The contention that irritated me most claimed that marketing should focus on the biggest of a game’s existing demographic, to the exclusion of all else. This, proponents declared, is the most efficient use of each marketing dollar. This, I say, is short-sighted.
If women comprise a growing share of the gaming market why wouldn’t you target that demographic as well? According to BioWare devs, the Dragon Age consumer base is already 30% female. While a large percentage of those women love the company and their games because of their strong female protagonists, and thus will purchase new BioWare games by preference, not all women loved Mass Effect 3 or Dragon Age 2 and may abandon both franchises unless shown that DA: Inquisition will be different and more to their tastes.
What company can afford to ignore nearly a third of their current customer base? And what company wouldn’t like to grow their market share across more than one demographic? This question leads to the most pertinent one: what should BioWare do to make the most of each penny it spends marketing DA:I?
For this, I have a vision. Picture, if you will, a screen shot of the character creator. The invisible player selects a human male warrior. Bam! You see a cut scene of him catching a massive blow on his shield. Then back to CC and switch to a female dwarf berserker. Pow! She’s dropping a flying cleave with her two-handed axe on the head of some demon. Back to CC and a male elf. Thwack! A searing arrow of death hammers into a Red Templar. Then a female Tal-Vashoth, then her flinging a fireball into a group of whatever.
You get the idea: showcase the classes, their unique abilities, and the fact that you can customize your character all at once. The strengths of the Dragon Age games lie not in one gender or character but in their choices. These begin at the very start with the selection of appearance options. BioWare offers dozens of ways to play epic heroes and those options will appeal to the largest number of people. Why limit potential customers to those who want to play stubbly, lantern-jawed white boys when that’s not the only way to play?
Of all the genres out there, particularly on consoles, I’d argue that role-playing games in general and the fantasy types in particular, are most likely to appeal to women. In part I base that on my own preferences and in part I consider the stereotypes that most women are raised beneath to influence those choices.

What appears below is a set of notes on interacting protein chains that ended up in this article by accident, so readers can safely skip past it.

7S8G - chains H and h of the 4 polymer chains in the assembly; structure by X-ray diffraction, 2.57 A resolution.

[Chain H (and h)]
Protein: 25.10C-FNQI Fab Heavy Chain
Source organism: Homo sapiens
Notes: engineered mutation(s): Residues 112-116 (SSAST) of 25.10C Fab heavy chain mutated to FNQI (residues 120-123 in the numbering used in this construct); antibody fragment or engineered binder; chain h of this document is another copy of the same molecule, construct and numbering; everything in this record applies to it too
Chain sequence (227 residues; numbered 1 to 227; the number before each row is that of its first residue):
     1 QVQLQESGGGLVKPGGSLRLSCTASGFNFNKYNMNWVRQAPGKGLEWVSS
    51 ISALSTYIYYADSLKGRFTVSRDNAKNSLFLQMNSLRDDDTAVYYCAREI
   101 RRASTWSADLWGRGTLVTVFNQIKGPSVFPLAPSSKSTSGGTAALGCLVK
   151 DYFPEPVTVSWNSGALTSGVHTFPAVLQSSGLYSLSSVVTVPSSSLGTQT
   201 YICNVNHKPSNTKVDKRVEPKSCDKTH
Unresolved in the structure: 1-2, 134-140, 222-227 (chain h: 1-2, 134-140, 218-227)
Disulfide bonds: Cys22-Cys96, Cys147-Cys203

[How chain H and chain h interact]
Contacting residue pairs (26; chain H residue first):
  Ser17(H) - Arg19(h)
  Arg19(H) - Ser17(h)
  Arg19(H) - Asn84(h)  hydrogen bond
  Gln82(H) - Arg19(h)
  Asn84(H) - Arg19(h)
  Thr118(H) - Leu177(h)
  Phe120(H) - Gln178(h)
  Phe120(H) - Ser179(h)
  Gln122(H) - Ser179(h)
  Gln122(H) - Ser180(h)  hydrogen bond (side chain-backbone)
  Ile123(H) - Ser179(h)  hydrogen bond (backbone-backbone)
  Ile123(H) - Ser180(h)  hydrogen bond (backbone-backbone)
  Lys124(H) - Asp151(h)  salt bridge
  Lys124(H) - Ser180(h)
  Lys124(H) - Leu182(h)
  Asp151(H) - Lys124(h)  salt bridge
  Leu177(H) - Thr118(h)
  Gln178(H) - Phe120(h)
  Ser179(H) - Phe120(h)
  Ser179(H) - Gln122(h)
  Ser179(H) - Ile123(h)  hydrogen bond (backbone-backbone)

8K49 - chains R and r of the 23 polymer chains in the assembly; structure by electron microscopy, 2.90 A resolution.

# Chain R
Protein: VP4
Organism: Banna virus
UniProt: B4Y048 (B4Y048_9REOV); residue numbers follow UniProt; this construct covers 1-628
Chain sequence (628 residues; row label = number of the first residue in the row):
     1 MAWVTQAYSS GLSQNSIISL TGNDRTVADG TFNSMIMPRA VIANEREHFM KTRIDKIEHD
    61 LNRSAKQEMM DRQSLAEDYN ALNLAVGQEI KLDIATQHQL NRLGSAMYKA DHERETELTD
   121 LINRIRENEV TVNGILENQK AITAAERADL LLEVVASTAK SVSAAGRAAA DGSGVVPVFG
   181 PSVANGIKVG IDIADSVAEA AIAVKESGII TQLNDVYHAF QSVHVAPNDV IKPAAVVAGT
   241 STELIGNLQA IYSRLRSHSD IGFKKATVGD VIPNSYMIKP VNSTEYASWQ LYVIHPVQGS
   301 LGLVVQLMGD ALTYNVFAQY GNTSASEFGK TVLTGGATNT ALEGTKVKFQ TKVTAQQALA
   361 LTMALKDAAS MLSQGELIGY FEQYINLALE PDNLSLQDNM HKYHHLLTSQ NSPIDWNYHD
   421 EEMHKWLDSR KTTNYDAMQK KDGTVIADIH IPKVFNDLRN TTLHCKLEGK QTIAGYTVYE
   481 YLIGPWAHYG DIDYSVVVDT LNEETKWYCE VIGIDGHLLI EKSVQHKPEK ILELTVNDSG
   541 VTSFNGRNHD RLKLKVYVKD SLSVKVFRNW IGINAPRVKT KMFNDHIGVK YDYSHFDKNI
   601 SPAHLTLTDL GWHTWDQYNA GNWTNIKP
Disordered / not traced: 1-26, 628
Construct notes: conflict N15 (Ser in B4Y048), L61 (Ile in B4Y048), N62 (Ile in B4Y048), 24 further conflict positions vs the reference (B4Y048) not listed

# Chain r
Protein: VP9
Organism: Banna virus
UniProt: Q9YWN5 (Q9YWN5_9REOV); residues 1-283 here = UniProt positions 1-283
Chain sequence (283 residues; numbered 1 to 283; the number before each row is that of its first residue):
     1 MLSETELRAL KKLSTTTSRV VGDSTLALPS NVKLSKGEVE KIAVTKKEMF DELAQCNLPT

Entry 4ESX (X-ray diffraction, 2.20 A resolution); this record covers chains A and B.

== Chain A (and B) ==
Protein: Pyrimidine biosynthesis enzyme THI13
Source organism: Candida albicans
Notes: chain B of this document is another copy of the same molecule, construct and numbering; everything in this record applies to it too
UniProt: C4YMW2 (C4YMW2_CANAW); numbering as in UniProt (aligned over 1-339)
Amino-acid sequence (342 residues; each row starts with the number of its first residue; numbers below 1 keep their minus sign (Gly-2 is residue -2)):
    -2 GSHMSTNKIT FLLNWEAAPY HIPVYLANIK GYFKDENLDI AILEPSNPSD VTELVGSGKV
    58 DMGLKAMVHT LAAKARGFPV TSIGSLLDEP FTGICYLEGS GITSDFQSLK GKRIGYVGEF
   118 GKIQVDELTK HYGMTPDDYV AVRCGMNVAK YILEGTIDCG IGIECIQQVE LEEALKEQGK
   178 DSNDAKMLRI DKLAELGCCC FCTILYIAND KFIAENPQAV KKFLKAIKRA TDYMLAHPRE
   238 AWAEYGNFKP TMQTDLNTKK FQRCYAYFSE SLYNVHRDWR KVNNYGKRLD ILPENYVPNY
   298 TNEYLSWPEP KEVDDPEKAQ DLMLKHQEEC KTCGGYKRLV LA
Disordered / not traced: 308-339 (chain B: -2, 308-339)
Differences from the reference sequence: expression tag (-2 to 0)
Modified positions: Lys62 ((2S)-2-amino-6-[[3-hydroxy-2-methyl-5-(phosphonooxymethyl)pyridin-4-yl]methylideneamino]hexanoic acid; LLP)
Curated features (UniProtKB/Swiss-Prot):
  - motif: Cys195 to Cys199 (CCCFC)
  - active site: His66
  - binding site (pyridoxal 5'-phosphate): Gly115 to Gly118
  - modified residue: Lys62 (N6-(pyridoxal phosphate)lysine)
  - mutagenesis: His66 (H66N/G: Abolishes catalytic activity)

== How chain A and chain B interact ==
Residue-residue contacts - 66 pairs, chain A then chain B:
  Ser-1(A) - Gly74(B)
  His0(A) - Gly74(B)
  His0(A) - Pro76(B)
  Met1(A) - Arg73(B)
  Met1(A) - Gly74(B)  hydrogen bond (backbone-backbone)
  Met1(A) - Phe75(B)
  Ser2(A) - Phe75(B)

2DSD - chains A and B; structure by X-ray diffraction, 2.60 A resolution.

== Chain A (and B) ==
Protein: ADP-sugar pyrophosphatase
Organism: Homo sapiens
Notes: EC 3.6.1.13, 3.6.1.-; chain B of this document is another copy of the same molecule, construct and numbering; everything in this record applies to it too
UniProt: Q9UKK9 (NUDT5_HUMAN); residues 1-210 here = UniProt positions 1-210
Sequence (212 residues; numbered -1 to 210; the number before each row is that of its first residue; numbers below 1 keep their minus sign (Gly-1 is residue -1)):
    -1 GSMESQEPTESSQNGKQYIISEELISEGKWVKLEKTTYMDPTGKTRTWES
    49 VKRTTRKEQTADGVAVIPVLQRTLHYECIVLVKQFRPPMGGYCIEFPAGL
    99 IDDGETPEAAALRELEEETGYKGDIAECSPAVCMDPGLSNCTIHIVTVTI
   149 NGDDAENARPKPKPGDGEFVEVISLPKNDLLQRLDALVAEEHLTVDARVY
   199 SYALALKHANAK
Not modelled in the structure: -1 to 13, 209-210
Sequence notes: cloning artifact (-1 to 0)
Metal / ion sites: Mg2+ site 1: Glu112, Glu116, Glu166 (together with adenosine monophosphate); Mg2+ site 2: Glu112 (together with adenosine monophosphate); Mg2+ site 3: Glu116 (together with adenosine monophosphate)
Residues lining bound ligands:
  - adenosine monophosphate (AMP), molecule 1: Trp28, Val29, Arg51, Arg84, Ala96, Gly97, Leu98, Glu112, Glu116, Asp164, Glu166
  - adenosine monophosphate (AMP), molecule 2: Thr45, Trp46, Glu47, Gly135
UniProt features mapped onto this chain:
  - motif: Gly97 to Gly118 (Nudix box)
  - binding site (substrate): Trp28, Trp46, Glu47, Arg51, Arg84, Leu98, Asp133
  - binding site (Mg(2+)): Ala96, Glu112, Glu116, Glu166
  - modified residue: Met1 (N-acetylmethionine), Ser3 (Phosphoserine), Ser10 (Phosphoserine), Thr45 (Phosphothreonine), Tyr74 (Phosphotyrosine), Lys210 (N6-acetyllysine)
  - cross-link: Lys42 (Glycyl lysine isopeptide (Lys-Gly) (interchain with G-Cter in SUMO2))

Women are raised to love fairy tales and believe science and math are, if not beyond them, at least too hard for them to master to be worth the effort. Don’t believe me? See one or fifty of the thousands of articles, blog posts, and videos about bringing women into STEM fields. They’re also told that they’re too delicate physically and emotionally to handle a battlefield, leading to the current struggle to convince men that women willing and wishing to put their lives on the line as soldiers should be included there.
By extension, this discourages women from reading, writing, and playing science fiction. Certainly, you can name dozens of exceptions to this rule, women who have followed their passions and excelled. In general, however, women tend to be more comfortable with magic and dragons than space ships and gunplay. It’s more socially acceptable for them to enjoy fantasy than to criticize the accuracy of a sci-fi universe to real-world physics.
Should that change? Hell, yes. Is it? Yes to that, too. But remember that I’m refuting the argument that BioWare should exclusively target straight white males with their marketing of Dragon Age: Inquisition. That’s foolish. As it becomes more and more common for women to start gaming or try new platforms, the marketing of new games should find ways to include them in the target audiences.
The guys in the so-called target demographic already know that the games will have plenty to appeal to them. If anything, BioWare and the gaming industry in general should limit the stoic, manly, white protagonist of old and start promoting PCs of color, female leads, and LGBT relationships in games. Consider the size of this largely-untapped pool of players, people who don’t know yet how much they love Dragon Age. Tell me again why no one should market games to them, please.
All of this ignores one key element in the advertising of DA:I. We don’t know who has the final say over the marketing purse strings. If BioWare gets to direct the campaign over the next several months before release I have a great deal more faith that they’ll be willing to take a chance and expand their focus. If EA picks what will be shown, however, I fear that the “safe” route will stay the only one they see. Time will tell.